Imagine, however, said the puppeteer, while his long hands controlled invisible kites, an outside observer setting himself to a close examination of this strange parade of a million or more puppets or things–individuals for all intents and purposes, lethargic or euphoric people–marching in synchronized compass, the rhythm of the hidden machines dominating the public space. Imagine this outside observer approaching the crowd and discovering at least a vestige of the machinery’s existence. An experienced puppeteer, like me, like all of you, hopefully one day, will not be let down by this minimal slip. It is enough that we recover the prior narrative that was offered as justification for the parade of a million puppets (or more) to the parade of real individuals made of flesh and blood. By recovering this information, the puppeteer explained while sitting in the golden chest next to the one-eyed doll, we convince the flesh-and-blood individuals who never marched in the fabricated procession, but who, observing it through the television cameras at two hundred meters off the ground, feel represented by all those people, whether puppets or not. Well, said the puppeteer while crossing his legs, these people become extensions of our dolls and defend their existence at all costs. You can see that from here on the puppets cease to be puppets and become avatars of real individuals who are contaminated by the prior narrative.

The puppeteer rose again and cleared his throat, which served as the first sign that he himself was someone real, and not just another puppet among so many other puppets that adorned the auditorium, even in the audience, as if listening to the speech of the one who created them in a clumsy workshop. One million puppets (or more), said the puppeteer, moving down the street on a warm afternoon. However concrete the evidence of secret machinery may be, the flesh-and-blood individual contaminated by the prior narrative will never admit the existence of such a miraculous mechanism. After all, to admit the existence of secret machinery is to assume that the crowd that represented him was no more than an army of puppets–and that would be the same as admitting the individual himself is only a puppet. Under what circumstances could a puppet discover he is a puppet?, asked the puppeteer. None, of course. For the puppet does not think and does not discover. This is also the reasoning of the flesh-and-blood individual: ‘If a puppet does not think and does not discover, then the fact that I am accused of being a puppet is false, because I think, and I discover, and I believe.’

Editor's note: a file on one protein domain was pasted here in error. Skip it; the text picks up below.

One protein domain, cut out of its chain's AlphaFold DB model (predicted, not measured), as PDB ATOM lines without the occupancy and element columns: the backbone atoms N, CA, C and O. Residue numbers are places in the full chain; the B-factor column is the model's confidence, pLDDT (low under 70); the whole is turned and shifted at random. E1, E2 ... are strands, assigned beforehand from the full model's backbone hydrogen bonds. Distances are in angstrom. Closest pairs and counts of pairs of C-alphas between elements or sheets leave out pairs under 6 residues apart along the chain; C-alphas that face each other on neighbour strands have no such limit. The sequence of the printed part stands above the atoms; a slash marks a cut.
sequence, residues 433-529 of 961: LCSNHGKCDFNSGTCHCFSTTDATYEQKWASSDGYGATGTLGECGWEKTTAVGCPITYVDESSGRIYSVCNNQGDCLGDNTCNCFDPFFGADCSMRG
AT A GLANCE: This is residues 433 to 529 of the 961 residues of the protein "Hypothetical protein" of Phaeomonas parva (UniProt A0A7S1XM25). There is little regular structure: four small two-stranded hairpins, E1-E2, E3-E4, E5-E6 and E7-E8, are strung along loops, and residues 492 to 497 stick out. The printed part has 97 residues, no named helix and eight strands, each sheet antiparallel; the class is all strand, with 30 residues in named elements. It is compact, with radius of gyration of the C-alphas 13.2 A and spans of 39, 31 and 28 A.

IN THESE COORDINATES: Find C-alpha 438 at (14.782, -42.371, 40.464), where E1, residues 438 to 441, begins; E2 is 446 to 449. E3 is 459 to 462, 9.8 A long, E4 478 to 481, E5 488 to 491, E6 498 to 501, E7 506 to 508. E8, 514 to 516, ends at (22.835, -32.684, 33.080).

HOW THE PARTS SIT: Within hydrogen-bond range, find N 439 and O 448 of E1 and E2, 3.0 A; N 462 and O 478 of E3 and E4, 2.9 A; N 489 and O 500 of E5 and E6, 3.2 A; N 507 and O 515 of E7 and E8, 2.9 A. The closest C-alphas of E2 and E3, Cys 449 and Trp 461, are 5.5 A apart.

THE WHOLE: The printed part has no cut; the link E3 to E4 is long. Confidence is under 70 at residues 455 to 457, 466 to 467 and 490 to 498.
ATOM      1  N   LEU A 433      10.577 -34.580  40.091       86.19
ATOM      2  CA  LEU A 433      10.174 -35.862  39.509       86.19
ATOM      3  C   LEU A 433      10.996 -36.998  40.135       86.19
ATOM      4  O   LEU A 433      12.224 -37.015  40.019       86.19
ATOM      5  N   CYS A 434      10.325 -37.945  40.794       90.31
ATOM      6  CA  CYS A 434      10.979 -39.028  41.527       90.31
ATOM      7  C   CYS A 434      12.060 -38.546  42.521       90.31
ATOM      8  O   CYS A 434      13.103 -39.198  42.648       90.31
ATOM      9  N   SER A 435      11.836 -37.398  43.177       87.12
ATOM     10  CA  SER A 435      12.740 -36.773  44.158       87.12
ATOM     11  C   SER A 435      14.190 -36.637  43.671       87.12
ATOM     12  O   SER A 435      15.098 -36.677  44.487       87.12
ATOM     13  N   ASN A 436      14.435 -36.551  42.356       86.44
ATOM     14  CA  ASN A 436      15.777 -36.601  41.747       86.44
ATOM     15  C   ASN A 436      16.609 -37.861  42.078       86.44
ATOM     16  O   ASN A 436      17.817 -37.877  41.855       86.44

What the flesh-and-blood individual fails to understand is that for all intents and purposes he is now also a puppet, for his thoughts and discoveries are of no use to those who have caused him this peculiar identification with an army of inanimate objects. All that matters to the puppeteer is the identification itself, or the fact that the flesh-and-blood individual is able to move, or mimic the movements of one million puppets (or more). As long as the individual associates his movements with those of the false procession, then the illusion will remain untouched. ‘If a puppet does not think and does not discover, then the fact that they accuse me of being a puppet is false, because I think, and I discover, and I believe,’ repeats the individual, without realizing that this reasoning is the very thing preventing him from seeing the fingers manipulating the strings above his head. It also fails the puppet, or doll, or marionette, to realize that he is never the center of the spectacle. When the curtains are closed, the puppet is placed aside, stored in a gold chest like mine, and then who takes the center of the stage to receive the applause but the master puppeteer, himself part illusionist and part dramatist, the man who dictates the rules of his model universe, whose words were reproduced over these sixty minutes by a disposable creature of cloth and wire.

The puppeteer said all this and returned to the center of the stage, where a spotlight illuminated him for thirty seconds while he gladly received his applause. As soon as the celebration ceased, the beam of light accompanied his walk to the chest. He lifted its lid using both hands and settled himself together with the one-eyed doll, and they both remained motionless. From the top of the stage came two gloved hands and closed the chest with an immense silver key. The lights went out. Nobody noticed the show had come to an end.